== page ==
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Inhibition and Interactions of <em>Campylobacter jejuni</em> from Broiler Chicken Houses with Organic Acids

Ross C. Beier, J. Allen Byrd, Denise Caldwell, Kathleen Andrews, Tawni L. Crippen, Robin C. Anderson, David J. Nisbet
Microorganisms 2019 v.7 no.8 pp. -
Campylobacter jejuni, acetates, acetic acids, animal pathogenic bacteria, antibacterial properties, antibiotic resistance, bacterial contamination, broiler chickens, butyric acid, campylobacteriosis, chicken carcasses, citric acid, disinfection, dose response, food contamination, food pathogens, formates, formic acid, host-pathogen relationships, lactic acid, propionic acid, United States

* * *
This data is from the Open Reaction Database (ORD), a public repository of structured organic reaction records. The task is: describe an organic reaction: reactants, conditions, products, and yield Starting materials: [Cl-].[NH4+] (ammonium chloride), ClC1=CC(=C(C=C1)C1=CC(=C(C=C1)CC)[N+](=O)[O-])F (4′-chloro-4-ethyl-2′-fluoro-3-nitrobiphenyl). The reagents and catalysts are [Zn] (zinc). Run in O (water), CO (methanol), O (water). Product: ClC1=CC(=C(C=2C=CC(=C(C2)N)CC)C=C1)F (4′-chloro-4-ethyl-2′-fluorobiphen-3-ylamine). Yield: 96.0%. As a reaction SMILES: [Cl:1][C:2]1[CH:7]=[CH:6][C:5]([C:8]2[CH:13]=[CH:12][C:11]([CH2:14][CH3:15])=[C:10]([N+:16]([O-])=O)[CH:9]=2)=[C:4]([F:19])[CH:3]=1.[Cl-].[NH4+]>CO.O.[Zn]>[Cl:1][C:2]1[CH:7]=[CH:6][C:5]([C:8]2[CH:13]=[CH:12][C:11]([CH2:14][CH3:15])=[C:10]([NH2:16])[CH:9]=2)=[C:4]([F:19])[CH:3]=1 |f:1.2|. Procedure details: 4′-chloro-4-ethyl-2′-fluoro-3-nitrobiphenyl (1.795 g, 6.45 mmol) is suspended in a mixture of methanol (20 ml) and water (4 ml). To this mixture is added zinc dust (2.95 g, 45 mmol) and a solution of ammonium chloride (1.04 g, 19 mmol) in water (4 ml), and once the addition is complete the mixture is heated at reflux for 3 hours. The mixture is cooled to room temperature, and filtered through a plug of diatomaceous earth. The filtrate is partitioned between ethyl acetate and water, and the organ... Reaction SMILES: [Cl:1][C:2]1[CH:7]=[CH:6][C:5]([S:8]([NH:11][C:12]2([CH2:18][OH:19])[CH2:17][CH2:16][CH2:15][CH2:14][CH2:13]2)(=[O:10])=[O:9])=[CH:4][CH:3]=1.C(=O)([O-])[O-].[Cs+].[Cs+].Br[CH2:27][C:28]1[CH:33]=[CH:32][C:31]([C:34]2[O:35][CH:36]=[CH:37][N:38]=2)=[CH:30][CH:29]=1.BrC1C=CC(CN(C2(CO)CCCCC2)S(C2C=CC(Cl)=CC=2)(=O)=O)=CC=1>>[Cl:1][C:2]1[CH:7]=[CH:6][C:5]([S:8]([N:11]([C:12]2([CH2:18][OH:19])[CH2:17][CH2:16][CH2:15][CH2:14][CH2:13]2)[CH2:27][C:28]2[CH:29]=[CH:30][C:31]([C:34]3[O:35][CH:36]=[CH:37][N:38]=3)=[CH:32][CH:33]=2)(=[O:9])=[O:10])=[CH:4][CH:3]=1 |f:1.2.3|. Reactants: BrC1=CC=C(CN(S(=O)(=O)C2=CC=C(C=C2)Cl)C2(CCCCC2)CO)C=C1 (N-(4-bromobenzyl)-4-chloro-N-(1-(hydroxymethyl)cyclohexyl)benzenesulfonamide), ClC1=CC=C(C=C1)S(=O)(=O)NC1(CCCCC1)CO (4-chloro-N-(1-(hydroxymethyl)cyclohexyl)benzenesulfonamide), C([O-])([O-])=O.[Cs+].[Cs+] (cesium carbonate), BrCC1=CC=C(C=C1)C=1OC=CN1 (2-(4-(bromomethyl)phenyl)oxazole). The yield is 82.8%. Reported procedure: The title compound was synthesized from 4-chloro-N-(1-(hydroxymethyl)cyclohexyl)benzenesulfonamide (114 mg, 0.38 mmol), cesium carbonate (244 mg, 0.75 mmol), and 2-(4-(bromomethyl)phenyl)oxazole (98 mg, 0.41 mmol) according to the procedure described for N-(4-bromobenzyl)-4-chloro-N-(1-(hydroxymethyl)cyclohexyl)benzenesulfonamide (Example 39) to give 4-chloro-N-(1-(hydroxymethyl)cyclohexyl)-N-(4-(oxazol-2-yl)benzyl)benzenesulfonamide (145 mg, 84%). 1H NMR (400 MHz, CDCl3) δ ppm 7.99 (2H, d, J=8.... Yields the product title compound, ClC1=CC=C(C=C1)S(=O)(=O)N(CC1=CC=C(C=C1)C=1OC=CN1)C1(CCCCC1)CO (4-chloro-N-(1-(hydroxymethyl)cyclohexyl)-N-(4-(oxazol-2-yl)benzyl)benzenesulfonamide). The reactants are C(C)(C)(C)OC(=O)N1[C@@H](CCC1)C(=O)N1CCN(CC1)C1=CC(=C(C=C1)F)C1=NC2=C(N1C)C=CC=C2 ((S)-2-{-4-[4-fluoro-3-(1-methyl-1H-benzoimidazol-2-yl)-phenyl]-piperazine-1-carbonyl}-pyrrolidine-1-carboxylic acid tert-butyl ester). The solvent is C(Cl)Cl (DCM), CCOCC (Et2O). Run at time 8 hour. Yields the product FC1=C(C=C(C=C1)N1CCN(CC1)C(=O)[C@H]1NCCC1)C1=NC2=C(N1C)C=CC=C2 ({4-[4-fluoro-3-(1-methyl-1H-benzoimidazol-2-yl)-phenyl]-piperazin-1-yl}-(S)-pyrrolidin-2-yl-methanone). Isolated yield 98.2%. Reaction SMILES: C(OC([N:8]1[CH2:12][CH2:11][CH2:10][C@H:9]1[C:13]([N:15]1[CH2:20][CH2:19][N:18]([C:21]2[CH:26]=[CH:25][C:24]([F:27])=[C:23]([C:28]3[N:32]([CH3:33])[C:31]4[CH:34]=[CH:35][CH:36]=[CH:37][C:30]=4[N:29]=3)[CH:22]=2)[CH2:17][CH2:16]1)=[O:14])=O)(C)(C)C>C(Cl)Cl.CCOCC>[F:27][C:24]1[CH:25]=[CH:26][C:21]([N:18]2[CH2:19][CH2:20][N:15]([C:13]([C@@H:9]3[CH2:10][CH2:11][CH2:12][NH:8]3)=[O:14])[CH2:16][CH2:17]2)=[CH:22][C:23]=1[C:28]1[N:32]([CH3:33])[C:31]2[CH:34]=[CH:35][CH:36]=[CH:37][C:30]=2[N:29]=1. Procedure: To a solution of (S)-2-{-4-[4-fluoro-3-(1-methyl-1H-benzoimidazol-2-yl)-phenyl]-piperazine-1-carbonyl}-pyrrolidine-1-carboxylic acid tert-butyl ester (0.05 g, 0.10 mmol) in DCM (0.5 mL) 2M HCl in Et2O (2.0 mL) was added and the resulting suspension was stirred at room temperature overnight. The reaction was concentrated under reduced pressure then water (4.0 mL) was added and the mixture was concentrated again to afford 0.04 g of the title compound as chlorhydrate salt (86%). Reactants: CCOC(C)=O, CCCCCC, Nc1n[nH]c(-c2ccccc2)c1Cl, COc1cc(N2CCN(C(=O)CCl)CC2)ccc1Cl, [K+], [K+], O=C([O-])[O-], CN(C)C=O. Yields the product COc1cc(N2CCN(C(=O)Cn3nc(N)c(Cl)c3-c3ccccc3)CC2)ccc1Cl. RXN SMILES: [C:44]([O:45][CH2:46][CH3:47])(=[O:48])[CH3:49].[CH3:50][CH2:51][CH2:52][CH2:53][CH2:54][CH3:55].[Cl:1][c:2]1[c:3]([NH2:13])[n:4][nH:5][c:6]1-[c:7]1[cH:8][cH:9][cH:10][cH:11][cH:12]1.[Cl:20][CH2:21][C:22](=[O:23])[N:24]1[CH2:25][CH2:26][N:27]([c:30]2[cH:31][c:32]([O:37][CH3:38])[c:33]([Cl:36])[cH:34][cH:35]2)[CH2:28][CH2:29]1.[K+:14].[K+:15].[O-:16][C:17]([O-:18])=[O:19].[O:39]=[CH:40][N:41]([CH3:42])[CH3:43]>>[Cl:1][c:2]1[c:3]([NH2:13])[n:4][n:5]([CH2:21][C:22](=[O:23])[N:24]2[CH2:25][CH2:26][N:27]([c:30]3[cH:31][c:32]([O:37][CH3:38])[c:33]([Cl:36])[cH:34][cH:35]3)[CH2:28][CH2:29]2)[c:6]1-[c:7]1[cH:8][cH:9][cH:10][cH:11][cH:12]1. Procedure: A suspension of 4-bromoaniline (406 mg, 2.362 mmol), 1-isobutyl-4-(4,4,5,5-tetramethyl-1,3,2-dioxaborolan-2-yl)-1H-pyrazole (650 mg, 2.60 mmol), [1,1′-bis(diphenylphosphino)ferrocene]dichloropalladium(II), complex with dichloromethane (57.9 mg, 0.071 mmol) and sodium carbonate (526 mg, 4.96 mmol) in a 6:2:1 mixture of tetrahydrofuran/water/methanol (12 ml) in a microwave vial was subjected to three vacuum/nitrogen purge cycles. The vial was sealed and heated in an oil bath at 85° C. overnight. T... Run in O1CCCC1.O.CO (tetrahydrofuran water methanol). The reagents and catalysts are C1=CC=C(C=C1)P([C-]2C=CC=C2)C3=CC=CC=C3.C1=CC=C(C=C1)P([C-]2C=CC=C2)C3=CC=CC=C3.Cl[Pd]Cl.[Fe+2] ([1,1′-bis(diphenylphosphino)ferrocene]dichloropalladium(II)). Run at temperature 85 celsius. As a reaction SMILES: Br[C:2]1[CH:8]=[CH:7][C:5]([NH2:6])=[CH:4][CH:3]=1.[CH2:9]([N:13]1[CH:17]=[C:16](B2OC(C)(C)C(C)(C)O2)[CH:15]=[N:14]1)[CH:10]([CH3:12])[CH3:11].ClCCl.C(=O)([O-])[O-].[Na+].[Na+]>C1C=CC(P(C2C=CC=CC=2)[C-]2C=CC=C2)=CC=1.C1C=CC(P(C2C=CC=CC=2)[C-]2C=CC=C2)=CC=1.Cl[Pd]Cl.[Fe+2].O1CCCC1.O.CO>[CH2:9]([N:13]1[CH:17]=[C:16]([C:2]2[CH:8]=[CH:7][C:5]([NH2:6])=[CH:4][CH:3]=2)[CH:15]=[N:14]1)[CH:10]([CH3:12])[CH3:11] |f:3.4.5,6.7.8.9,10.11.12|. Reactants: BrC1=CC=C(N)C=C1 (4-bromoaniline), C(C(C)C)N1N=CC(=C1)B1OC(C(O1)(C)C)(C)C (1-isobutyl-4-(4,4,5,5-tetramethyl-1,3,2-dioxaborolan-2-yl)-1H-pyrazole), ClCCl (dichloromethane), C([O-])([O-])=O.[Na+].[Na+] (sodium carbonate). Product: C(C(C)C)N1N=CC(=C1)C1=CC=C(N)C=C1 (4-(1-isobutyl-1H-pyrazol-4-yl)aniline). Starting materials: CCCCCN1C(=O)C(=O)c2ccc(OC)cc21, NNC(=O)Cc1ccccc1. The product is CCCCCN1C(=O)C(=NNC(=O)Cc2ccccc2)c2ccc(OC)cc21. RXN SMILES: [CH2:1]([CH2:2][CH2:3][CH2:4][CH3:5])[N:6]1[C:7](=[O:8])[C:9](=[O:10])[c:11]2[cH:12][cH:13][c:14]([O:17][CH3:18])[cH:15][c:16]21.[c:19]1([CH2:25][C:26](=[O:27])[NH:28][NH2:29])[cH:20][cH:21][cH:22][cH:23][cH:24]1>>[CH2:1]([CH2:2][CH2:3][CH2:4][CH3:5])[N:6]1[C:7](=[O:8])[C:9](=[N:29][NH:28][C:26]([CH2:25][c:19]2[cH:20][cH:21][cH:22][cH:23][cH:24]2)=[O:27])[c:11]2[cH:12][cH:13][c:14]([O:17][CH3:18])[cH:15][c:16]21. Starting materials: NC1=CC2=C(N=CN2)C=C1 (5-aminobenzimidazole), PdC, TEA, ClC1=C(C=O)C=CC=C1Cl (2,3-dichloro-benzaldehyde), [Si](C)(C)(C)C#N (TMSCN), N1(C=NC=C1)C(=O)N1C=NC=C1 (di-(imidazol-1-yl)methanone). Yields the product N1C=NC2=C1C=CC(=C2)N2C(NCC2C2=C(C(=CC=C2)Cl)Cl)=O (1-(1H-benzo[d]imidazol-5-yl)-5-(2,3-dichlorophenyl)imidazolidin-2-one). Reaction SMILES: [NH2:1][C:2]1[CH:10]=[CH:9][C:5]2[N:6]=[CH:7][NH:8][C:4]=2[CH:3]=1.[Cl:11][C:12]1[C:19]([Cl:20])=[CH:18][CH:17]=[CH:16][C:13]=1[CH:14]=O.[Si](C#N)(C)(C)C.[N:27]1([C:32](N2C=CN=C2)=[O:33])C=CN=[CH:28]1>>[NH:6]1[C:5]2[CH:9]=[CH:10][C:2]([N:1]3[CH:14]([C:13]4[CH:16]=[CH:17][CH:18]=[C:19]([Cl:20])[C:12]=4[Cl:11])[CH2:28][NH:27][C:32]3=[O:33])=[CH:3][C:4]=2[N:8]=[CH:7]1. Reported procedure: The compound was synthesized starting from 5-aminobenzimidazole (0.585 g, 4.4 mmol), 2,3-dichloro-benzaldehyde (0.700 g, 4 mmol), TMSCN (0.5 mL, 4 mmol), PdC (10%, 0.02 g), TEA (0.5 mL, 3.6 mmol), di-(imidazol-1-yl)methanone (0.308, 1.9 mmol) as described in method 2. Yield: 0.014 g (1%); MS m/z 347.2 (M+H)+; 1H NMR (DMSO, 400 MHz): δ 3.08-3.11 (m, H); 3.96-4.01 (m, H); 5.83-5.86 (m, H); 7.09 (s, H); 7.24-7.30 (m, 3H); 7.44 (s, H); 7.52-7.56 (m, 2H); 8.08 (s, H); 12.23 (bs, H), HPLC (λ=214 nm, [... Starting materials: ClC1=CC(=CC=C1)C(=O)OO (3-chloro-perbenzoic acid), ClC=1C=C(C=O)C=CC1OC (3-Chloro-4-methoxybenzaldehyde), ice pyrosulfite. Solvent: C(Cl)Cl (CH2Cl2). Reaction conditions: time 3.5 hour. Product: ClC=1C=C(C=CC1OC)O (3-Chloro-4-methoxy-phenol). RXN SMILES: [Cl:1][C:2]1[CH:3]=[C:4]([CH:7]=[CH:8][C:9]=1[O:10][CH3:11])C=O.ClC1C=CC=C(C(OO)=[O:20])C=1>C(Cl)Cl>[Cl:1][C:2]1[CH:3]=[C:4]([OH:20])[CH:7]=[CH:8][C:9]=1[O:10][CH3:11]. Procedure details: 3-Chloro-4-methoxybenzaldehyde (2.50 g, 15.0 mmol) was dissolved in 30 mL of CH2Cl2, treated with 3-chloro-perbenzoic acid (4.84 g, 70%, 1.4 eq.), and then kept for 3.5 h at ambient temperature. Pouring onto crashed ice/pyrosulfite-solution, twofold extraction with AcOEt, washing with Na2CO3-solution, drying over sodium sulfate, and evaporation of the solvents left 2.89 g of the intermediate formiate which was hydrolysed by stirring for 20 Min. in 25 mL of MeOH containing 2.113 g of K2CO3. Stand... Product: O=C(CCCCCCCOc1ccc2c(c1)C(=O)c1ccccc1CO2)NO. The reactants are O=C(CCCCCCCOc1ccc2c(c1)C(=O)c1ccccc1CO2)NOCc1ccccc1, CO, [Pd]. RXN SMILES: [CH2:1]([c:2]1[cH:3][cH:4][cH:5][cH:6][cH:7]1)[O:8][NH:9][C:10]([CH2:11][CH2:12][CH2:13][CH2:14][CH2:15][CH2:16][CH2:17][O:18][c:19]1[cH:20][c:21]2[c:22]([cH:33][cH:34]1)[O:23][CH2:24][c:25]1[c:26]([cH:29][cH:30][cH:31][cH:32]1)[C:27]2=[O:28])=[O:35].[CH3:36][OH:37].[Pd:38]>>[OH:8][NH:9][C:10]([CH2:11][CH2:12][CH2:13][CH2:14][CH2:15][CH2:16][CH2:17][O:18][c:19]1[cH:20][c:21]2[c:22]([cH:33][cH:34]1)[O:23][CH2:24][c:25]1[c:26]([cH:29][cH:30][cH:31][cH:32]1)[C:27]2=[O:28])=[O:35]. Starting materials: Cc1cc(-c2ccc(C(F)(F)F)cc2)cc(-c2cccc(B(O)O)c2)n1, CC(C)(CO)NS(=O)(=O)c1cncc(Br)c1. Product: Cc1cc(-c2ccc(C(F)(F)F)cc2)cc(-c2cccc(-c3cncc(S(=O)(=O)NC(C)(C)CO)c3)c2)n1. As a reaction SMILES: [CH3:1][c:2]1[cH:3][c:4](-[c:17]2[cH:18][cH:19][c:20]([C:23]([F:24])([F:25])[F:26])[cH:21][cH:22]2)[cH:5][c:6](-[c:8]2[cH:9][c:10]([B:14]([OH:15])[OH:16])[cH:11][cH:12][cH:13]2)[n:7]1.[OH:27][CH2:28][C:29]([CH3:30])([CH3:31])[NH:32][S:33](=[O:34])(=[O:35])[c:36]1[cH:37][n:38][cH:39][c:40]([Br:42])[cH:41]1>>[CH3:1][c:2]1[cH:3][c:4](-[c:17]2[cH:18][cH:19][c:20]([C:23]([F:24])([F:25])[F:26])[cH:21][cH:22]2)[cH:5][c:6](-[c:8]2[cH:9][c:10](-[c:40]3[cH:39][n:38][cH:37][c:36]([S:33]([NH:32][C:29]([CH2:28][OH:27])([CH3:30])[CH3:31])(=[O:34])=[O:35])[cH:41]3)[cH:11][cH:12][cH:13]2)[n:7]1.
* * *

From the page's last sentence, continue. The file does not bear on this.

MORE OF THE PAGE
Campylobacter jejuni is a bacterium that causes major diarrheal disease worldwide and is also one of the top five foodborne pathogens encountered in the United States. Poultry is a major source of C. jejuni, and a high-risk factor for contracting campylobacteriosis. Organic acids are used in the United States during food animal processing for removal of bacterial contamination from animal carcasses. Six organic acids were evaluated in inhibition studies of 96 C. jejuni strains obtained from shoe covers used in broiler chicken houses at different poultry farms in several states by determining the susceptibilities of the C. jejuni strains, along with the pH values at the molar minimum inhibitory concentrations (MIC<inf>M</inf>s). The undissociated and dissociated organic acid concentrations were calculated at the MIC<inf>M</inf>s with the Henderson-Hasselbalch equation. The results for the 96 C. jejuni strains were treated similarly for each different organic acid. Campylobacter jejuni inhibition did correlate with the dissociated organic acids, but did not correlate with pH or with the undissociated organic acids. When the concentrations of dissociated organic acids decreased, the C. jejuni strains were not disinfected. A carcass wash using organic acids should have the concentration of dissociated acid species carefully controlled. It is suggested to maintain a dissociated acid concentration for propionic, l-lactic, formic, citric, butyric, and acetic acids at 24, 40, 36, 21, 23, and 25 mM, respectively, and at these dissociated organic acid levels an acid wash would be expected to remove or inhibit 97% or more of the C. jejuni bacteria studied here. However, studies must be undertaken to confirm that the suggested concentrations of dissociated organic acids are adequate to remove C. jejuni bacteria in the field vs. the laboratory. Due to propionate, l-lactate, formate, butyrate, and acetate being utilized by C. jejuni, these organic acids may not be appropriate for use as a carcass wash to remove C. jejuni surface contamination. Of all tested organic acids, dissociated citric acid was the most efficient at inhibiting C. jejuni.